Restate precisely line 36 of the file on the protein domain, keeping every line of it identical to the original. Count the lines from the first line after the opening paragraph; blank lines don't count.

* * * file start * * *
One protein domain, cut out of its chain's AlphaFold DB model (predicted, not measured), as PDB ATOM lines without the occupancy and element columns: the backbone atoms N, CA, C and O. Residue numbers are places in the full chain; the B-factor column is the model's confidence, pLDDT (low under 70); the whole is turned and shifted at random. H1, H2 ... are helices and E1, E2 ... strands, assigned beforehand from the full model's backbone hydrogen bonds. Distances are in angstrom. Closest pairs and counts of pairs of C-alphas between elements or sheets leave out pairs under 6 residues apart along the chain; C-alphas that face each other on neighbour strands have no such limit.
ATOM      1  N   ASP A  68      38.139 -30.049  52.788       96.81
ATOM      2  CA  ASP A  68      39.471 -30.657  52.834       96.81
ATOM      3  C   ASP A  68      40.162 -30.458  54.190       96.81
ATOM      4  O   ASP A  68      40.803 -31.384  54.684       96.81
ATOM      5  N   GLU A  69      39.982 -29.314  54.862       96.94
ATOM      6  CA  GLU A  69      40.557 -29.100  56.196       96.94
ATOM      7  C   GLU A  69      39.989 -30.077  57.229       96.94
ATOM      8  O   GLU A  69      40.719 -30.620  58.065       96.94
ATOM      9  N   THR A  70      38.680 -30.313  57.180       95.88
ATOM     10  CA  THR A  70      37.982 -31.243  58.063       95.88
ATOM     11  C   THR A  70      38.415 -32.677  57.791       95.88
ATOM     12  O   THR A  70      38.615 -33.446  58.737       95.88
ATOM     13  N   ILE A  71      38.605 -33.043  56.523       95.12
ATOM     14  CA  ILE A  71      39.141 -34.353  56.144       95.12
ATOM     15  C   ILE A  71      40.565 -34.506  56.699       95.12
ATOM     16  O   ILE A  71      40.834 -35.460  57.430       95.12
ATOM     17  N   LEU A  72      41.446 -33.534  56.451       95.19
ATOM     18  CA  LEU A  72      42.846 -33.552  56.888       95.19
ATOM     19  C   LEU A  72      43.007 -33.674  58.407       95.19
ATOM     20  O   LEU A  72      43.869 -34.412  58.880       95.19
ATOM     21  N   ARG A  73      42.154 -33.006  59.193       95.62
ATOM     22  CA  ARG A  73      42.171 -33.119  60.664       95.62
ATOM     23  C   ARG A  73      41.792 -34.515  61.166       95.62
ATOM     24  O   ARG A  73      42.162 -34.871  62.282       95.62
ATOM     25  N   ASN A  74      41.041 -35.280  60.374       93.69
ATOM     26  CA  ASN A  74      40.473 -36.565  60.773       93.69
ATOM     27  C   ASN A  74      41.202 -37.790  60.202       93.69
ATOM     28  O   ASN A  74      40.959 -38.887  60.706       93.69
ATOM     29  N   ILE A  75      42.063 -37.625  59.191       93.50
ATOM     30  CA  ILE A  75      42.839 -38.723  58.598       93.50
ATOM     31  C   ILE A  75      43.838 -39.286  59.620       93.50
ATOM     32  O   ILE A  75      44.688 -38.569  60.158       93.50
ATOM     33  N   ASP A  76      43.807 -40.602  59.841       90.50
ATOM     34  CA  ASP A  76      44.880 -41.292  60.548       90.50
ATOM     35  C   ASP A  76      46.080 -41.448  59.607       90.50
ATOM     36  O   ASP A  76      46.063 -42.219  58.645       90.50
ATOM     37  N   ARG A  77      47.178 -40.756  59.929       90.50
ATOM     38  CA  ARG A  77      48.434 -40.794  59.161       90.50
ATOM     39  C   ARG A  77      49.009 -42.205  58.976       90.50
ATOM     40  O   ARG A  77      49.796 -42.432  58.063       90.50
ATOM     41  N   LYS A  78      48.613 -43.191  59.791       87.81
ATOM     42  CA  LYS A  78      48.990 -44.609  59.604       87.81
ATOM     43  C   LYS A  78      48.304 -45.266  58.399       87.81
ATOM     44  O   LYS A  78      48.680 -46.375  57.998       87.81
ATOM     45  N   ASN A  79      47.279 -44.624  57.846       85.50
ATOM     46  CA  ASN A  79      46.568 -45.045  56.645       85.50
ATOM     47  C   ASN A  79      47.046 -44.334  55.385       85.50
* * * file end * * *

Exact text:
ATOM     36  O   ASP A  76      46.063 -42.219  58.645       90.50